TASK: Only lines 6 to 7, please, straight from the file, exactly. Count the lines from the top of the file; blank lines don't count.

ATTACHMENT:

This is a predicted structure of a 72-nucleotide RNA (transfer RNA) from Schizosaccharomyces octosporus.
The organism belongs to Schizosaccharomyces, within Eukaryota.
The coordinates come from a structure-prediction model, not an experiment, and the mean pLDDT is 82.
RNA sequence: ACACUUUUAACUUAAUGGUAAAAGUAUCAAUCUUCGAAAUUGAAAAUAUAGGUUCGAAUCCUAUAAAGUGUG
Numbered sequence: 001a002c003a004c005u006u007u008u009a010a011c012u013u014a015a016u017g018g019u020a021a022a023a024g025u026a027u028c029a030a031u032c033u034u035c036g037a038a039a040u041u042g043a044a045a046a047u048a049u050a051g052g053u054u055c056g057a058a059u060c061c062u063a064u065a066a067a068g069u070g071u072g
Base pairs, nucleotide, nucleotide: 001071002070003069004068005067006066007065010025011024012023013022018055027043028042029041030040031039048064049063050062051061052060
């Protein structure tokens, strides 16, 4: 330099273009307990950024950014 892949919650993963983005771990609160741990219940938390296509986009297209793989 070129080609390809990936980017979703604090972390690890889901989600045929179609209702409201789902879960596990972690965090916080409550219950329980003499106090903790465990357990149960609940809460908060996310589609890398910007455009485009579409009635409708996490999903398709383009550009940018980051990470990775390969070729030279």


Base pairs, nucleotide, nucleotide: 001071002070003069004068005067006066007065010025011024012023013022018055027043028042029041030040031039048064049063050062051061052060
């Protein structure tokens, strides 16, 4: 330099273009307990950024950014 892949919650993963983005771990609160741990219940938390296509986009297209793989 070129080609390809990936980017979703604090972390690890889901989600045929179609209702409201789902879960596990972690965090916080409550219950329980003499106090903790465990357990149960609940809460908060996310589609890398910007455009485009579409009635409708996490999903398709383009550009940018980051990470990775390969070729030279």